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federacy is plainly impossible : for, as he teaches us, Christ, in this day of his literal second advent, will let loose upon the wicked a deluge of fire, which will burn up and clean dissolve the whole collective continents of Europe and Asia and Africa.

(4.) As, however, we cannot concede to Mr. Mede his untenable expedient of an arbitrary limitation of that universal mundane conflagration, which St. Peter associates with the literal second advent of the Lord : we must prepare ourselves to encounter yet another contradiction, which inevitably flows from his most infelicitous speculation.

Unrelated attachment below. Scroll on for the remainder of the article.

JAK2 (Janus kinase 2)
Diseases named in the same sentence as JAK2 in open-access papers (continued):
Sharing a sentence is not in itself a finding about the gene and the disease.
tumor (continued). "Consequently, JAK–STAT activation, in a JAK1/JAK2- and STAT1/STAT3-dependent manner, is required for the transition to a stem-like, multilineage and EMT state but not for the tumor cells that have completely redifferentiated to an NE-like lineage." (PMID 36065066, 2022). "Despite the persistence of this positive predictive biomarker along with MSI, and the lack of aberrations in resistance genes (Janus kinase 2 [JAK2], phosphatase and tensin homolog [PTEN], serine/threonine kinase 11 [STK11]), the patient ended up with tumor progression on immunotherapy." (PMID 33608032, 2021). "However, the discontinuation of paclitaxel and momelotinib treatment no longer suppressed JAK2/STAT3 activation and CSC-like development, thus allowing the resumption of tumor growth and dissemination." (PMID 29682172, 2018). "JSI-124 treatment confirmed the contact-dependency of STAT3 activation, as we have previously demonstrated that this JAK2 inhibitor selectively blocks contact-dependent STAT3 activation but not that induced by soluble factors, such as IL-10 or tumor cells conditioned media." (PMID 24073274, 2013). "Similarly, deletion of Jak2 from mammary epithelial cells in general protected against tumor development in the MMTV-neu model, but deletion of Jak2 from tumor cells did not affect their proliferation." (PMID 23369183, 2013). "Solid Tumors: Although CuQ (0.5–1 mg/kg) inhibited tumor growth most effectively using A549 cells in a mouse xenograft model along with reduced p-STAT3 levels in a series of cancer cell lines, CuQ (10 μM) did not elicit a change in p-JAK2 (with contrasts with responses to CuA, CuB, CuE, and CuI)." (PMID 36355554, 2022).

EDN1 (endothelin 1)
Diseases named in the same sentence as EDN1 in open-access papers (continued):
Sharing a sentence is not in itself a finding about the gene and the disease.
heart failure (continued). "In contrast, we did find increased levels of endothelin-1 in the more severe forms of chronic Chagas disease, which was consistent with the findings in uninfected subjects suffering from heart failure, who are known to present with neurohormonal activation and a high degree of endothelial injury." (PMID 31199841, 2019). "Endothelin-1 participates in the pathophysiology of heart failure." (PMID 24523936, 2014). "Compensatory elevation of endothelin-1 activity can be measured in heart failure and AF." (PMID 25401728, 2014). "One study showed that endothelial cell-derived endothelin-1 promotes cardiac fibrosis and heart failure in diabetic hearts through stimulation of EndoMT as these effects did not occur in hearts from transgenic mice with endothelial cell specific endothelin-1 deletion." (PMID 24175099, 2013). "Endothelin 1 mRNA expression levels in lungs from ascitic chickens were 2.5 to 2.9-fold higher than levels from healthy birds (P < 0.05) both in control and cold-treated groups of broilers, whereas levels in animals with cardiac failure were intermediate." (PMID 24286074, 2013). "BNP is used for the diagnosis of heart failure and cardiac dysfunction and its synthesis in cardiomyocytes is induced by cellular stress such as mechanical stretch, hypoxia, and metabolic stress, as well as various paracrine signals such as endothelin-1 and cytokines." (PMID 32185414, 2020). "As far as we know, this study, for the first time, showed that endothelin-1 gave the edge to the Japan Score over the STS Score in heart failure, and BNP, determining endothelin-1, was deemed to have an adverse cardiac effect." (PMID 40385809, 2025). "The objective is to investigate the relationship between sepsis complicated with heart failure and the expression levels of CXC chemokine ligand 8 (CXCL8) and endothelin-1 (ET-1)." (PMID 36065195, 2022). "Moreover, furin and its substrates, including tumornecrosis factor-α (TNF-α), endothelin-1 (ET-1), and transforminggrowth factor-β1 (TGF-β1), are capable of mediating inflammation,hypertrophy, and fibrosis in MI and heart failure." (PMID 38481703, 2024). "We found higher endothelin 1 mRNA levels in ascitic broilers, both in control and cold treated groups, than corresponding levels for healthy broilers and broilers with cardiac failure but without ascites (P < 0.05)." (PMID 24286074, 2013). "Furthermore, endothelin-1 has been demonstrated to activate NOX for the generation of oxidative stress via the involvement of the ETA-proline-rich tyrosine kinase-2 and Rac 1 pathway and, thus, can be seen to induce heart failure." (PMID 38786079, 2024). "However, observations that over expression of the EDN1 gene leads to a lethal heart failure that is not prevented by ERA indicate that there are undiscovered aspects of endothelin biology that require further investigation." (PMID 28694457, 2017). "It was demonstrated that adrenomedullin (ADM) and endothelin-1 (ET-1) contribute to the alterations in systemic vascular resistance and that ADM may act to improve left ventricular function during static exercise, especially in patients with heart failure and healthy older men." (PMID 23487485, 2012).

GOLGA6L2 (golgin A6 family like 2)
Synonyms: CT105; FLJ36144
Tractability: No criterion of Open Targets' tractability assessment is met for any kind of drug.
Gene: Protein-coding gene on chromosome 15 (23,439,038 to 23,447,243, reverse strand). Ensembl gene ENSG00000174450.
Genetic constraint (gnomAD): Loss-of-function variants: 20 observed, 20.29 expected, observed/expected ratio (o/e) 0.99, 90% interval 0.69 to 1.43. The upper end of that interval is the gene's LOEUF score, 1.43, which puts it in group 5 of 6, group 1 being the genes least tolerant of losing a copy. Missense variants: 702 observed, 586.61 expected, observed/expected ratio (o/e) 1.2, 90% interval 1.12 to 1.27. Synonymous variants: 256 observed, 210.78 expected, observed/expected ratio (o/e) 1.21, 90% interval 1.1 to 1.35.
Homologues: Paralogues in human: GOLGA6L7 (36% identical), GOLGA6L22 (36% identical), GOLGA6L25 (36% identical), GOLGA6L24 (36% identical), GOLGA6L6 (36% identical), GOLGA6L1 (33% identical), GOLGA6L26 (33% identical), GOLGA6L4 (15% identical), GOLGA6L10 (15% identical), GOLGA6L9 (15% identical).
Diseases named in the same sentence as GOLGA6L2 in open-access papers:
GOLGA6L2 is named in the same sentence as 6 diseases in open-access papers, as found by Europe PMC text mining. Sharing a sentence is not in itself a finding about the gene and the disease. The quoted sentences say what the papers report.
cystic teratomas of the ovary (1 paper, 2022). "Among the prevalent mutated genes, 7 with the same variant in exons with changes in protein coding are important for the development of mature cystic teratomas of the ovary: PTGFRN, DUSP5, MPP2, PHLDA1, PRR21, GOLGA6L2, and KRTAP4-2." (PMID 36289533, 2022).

By the concurrent voice of prophecy, the general conversion of the Gentiles to the faith of Christ is placed after the restoration of Judah and after the confessedly synchronical overthrow of the antichristian faction. Accordingly, Mr. Mede himself most justly remarks, that, until the calling of the Jews (which Daniel and our Lord definitely fix to the end of the three times and a half or to the end of the times of the Gentiles), the general conversion of the Gentiles is not to be expected : for the receiving of Israel shall be the riches of the world ; in that, by their restitution, the whole world shall come unto Christ !

But, if the literal second advent of the Lord, and consequently the universal mundane conflagration, occur at the precise time, when, immediately before the commencement of the Millennium,

Mede's Works, book v. chap. 2. p. 892.

Judah is restored, and the Roman faction is overthrown: it is manifestly impossible, that any subsequent conversion of the now unbelieving Gentiles can be accomplished.